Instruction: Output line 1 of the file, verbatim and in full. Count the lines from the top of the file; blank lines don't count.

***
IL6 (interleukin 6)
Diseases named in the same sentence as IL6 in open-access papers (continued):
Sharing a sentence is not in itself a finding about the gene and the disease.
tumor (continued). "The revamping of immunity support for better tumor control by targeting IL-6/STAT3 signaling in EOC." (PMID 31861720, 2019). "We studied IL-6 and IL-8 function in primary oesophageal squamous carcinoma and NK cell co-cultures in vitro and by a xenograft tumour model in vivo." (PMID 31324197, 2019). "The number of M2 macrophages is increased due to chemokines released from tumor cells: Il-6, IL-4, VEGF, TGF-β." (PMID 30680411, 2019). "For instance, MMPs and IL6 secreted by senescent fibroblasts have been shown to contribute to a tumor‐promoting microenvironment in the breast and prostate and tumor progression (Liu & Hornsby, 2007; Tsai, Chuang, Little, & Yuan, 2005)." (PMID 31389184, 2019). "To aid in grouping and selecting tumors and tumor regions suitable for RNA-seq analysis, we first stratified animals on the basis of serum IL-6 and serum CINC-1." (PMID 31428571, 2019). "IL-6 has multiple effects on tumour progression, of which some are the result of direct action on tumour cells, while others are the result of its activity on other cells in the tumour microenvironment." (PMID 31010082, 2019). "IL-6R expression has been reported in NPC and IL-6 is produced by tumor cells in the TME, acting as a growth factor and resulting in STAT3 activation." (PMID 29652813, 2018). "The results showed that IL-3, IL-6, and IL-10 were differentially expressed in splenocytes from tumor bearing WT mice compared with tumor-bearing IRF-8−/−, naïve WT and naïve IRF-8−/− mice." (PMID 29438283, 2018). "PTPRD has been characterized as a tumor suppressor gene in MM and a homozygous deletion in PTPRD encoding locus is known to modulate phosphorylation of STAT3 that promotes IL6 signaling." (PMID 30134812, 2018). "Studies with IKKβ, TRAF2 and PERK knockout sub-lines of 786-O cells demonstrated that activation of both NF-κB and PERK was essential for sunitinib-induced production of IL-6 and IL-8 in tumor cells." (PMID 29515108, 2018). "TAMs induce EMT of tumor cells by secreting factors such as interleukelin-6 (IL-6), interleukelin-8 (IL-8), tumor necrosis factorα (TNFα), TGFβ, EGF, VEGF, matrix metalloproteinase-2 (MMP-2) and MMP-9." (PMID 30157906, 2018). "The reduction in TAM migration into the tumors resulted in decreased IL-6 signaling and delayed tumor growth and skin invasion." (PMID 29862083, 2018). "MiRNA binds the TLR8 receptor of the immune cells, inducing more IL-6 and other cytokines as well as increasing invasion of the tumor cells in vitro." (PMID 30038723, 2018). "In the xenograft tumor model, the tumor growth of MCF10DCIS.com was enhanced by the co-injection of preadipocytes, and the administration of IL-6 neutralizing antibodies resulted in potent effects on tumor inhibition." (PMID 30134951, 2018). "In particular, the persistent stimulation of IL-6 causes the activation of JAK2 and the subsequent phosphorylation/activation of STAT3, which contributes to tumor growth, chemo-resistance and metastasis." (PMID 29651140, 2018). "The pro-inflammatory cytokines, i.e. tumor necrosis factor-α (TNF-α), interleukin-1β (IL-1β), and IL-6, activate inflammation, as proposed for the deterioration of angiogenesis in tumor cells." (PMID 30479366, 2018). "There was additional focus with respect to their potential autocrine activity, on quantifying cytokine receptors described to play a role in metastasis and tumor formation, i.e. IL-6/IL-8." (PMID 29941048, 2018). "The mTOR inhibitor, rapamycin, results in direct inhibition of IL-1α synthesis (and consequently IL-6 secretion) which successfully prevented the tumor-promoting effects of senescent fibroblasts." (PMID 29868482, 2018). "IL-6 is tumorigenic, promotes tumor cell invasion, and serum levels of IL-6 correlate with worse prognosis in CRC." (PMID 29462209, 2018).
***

IL6 (interleukin 6)